The after-school agenda of the "Good News Club"

The Guardian's Katherine Stewart writes on the After-School program called the Good News Club in public schools:

This fall, more than 100,000 American public school children, ranging in age from four to 12, are scheduled to receive instruction in the lessons of Saul and the Amalekites in the comfort of their own public school classrooms. The instruction, which features in the second week of a weekly "Bible study" course, will come from the Good News Club, an after-school program sponsored by a group called the Child Evangelism Fellowship (CEF). The aim of the CEF is to convert young children to a fundamentalist form of the Christian faith and recruit their peers to the club.
There are now over 3,200 clubs in public elementary schools, up more than sevenfold since the 2001 supreme court decision, Good News Club v Milford Central School, effectively required schools to include such clubs in their after-school programing.
The CEF has been teaching the story of the Amalekites at least since 1973. In its earlier curriculum materials, CEF was euphemistic about the bloodshed, saying simply that "the Amalekites were completely defeated." In the most recent version of the curriculum, however, the group is quite eager to drive the message home to its elementary school students. The first thing the curriculum makes clear is that if God gives instructions to kill a group of people, you must kill every last one:
"You are to go and completely destroy the Amalekites (AM-uh-leck-ites) – people, animals, every living thing. Nothing shall be left."
"That was pretty clear, wasn't it?" the manual tells the teachers to say to the kids.
Even more important, the Good News Club wants the children to know, the Amalakites were targeted for destruction on account of their religion, or lack of it. The instruction manual reads:
"The Amalekites had heard about Israel's true and living God many years before, but they refused to believe in him. The Amalekites refused to believe in God and God had promised punishment."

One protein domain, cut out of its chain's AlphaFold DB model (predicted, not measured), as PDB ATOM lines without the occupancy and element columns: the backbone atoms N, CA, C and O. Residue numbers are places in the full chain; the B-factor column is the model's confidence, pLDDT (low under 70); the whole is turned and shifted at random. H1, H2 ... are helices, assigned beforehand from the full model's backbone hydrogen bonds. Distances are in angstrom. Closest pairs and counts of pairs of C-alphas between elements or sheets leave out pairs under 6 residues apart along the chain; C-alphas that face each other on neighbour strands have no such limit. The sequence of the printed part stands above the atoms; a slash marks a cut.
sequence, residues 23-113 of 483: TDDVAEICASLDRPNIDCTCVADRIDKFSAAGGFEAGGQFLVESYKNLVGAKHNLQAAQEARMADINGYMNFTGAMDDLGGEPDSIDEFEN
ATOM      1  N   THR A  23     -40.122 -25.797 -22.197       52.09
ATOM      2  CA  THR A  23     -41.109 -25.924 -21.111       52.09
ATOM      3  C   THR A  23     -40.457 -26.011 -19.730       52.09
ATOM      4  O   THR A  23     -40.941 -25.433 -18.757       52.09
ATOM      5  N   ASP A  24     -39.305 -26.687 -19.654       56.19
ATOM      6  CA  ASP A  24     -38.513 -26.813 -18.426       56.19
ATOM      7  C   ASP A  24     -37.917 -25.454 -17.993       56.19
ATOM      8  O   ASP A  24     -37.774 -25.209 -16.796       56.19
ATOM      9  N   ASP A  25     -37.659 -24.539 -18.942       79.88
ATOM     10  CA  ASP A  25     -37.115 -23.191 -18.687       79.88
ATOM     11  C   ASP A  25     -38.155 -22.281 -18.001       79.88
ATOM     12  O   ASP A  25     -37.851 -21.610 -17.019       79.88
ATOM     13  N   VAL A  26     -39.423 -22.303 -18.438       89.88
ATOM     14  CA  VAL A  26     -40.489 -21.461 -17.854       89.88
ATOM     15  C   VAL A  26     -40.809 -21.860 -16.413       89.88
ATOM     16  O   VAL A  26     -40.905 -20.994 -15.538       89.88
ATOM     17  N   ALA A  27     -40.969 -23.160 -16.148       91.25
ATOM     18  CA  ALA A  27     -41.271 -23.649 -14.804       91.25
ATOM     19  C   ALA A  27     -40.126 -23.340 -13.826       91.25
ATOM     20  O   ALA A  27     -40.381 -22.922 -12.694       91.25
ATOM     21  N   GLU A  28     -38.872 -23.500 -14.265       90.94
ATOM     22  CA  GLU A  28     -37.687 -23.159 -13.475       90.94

The instruction manual goes on to champion obedience in all things. In fact, pretty much every lesson that the Good News Club gives involves reminding children that they must, at all costs, obey. If God tells you to kill nonbelievers, he really wants you to kill them all. No questions asked, no exceptions allowed.

The story also discusses the use of the passage to justify genocide at various points of history.

The complete article is found here.

Comments (12)

Wow! These people put the F in fundamentalism.

-Cullin R. Schooley

While I do find this troubling, honestly, it seems to me that in some ways we are also contributing to the problem when we're cutting Christian formation for children at every level in the church--the local and diocesan levels as well as in the churchwide budget. If parents want their children to receive some kind of instruction, are we providing them any kind of good alternative to this? Or might many kids end up with this kind of formation just because it is the only thing that is readily and conveniently available to them? I honestly have no idea what these folks spent on this programming, but it wouldn't surprise me if it was serious money....because they recognize just how important the formation of children is...

Elizabeth Anderson

These folks are teaching elementary age children that genocide is acceptable when they interpret God to have ordered it. This is despicable.
This is the perfect example of why TEC needs to be clear that not all the Bible is authoritative in our present time. This is also a moment to engage the Episcopal Public Policy Network to stop these clubs from doing this.

Back in 1960 I found myself at a Baptist camp that was hosting a week-long training session for Child Evanngelism Fellowship. Several things I remember--

1. Each participant seemed aiming to out-do the others on having the shabbiest, most derelict automobile. The parking area looked like a junkyard.

2. At meals there was a long, long prayer and then meals were served by the head of the table dishing out food onto plates. Each plate was passed around the table at least twice, sometimes three times, because the participants were too "humble" to take the first plate. There were about 20 participants, so it took a long time to get the food served!